Food: The Buzz on BeeGeorge

Being surrounded by approximately half a million bees is not necessarily on everyone’s comfort level. But that’s what happened when Chesapeake Harvest visited one of our honey suppliers, George Meyer (aka BeeGeorge.) in Oxford, MD. We were instructed to wear a long-sleeved shirt and long pants, but despite the almost 80-degree weather, added a winter jacket and boots for the extra protection we thought we’d need.

After BeeGeorge outfitted us in the standard beekeepers’ hat and long gloves, we watched as he lightly and bare-handedly moved a swarm to a ‘roomier location.’ As the bees noisily buzzed around us, we asked for reassurances: how many times has he been bitten, could they come through the netting to bite our face, etc. He corrected us: It’s a sting, not a bite. Semantics. Either way, we wanted to experience neither.

We then moved into a large area containing numerous ‘wooden boxes.’ BeeGeorge’s honey is well-known in this area, but we also learned he sells starter hives to new beekeepers. Known as ‘nucs’ these fully functional small hives include a laying queen, which he explained, “We’re going to tag!”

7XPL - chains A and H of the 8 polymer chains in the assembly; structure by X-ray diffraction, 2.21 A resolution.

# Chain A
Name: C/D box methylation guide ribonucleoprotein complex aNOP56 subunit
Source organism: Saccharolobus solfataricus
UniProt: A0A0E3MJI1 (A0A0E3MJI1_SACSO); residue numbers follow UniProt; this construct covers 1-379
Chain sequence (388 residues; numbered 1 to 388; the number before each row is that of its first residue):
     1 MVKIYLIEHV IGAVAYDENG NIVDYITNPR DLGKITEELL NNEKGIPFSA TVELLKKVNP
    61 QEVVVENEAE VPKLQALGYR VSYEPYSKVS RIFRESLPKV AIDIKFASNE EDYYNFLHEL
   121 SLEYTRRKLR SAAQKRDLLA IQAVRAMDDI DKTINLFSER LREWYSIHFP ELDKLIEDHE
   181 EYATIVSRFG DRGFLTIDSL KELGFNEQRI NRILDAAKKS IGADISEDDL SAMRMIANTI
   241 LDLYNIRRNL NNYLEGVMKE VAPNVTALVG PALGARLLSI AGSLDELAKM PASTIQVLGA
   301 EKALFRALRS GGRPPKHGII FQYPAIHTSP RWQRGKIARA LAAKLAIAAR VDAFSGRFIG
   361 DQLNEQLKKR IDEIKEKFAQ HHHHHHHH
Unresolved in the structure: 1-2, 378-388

Opening a nuc, he removed each of the five frames containing either brood or pollen. He located and removed the queen, again with no protection on his hands, put her in a special ‘cage,’ where he marked her with a small spot of paint on her back, before gently returning her to her colony.

It wasn’t too long after that we ditched the bulky gloves with the realization that everything we thought about bees had changed. Before leaving, we asked what each of us can do to protect these miraculous creatures. BeeGeorge advised:

Plant flowers.
Buy local honey.
Don’t spray insecticides or weed killer, if possible. But if you do—
Don’t spray when it’s windy.
Don’t spray your flowers.
Spray at first or last light.
Mow before spraying.
Mow but don’t kill your dandelions and clover.

Chesapeake Harvest proudly carries BeeGeorge’s honey on our online marketplace/farmer’s market of locally produced food and food-related products.

Chesapeake Harvest is an organization working to build a vibrant local food economy, producing healthy food, expanding economic opportunities for Delmarva farmers, and growing new markets for local food. For more information, go to

For the Love of Cheese: Alp Trosen’s Connection to the Eastern Shore